Thursday, January 3, 2013

Pseudo-Macarius on the Commandments 'Thou Shalt Not Lust' and 'Thou Shalt Not Be Angry'

What is the fruit God expects of Christians? All visible things God created, and gave them to men for recreation and enjoyment, and he gave them also a law of justice. But ever since - 104- Christ's coming, God demands other fruit and another righteousness, namely, a purity of heart, a good conscience, profitable speech, holy and good thoughts, and all the works of the saints. For the Lord says: "Unless your righteousness exceeds that of the Scribes and Pharisees, you cannot enter into the Kingdom of Heaven. It is written in the Law: Do not commit adultery. But I tell you. Do not lust or be angry" (Mt 5:20 ff.). For it is necessary that he who truly desires to be a friend of God keep himself  from the mire of sin, but for the eternal fire which is in us. [Pseudo-Macarius Homily 13.17]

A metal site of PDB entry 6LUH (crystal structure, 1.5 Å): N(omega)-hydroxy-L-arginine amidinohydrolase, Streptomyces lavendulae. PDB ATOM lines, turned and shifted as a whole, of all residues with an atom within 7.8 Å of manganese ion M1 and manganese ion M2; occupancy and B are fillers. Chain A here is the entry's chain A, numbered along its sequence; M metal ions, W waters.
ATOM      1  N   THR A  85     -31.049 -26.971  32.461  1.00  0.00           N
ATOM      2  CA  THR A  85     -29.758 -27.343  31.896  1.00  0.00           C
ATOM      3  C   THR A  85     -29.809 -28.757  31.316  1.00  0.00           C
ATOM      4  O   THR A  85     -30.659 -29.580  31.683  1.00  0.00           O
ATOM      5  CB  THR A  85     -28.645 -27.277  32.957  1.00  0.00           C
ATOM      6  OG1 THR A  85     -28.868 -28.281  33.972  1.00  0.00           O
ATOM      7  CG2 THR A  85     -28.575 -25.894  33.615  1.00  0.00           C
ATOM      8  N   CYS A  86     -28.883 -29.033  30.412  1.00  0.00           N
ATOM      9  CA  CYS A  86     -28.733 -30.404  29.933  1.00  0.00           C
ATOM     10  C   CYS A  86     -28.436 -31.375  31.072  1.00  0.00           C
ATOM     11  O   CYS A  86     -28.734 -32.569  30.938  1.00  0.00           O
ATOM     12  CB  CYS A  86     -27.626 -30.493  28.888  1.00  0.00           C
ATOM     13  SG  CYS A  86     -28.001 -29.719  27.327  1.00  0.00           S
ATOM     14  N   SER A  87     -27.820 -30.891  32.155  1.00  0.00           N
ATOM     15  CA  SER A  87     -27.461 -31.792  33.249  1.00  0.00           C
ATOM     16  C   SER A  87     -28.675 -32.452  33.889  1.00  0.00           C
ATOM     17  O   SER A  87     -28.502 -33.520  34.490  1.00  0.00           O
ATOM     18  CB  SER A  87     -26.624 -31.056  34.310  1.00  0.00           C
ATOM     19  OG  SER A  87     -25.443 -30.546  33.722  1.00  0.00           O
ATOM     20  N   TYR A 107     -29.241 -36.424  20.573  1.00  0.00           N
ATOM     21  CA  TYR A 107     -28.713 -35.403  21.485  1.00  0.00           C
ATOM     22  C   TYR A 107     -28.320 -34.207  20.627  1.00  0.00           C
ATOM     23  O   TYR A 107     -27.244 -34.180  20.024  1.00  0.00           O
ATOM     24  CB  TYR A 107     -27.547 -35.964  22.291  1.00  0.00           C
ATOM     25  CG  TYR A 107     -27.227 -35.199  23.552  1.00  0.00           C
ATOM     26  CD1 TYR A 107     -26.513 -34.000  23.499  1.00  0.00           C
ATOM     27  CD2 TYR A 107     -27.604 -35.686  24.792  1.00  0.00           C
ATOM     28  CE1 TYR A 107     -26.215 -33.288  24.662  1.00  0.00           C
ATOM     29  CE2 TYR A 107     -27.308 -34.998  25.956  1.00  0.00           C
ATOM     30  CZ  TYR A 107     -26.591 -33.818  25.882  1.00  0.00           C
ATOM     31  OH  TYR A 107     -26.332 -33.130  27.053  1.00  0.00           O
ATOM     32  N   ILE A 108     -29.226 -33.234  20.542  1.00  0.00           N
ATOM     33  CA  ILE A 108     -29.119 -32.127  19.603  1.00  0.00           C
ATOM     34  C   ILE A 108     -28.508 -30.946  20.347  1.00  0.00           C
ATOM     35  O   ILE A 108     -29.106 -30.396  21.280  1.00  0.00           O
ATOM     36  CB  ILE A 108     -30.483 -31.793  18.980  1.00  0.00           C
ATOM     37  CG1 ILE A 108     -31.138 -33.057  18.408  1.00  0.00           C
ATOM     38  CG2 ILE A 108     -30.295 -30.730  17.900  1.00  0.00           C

It is easy for someone to say that bread is made of wheat. But he should rather be able to describe how in detail the bread is prepared and baked. To speak truly about freedom from passions and perfection is given to few. The Gospel succinctly says: "Thou shalt not be angry, thou shalt not covet. If any man smites thee on the cheek, turn also the other cheek. If any one drags thee to court to have your tunic, give him also your cloak" (Mt 5:39ff.). The Apostle, tracing out how the work of purifying the heart must be done with patience and perseverance, teaches in many ways how first there is feeding with milk as with babies; then there is a movement or progress to growth and to full perfection. For the Gospel said that the garment is made of wool. The Apostle, however, declared in detail just how it is sewn together.[Homily 17.11]

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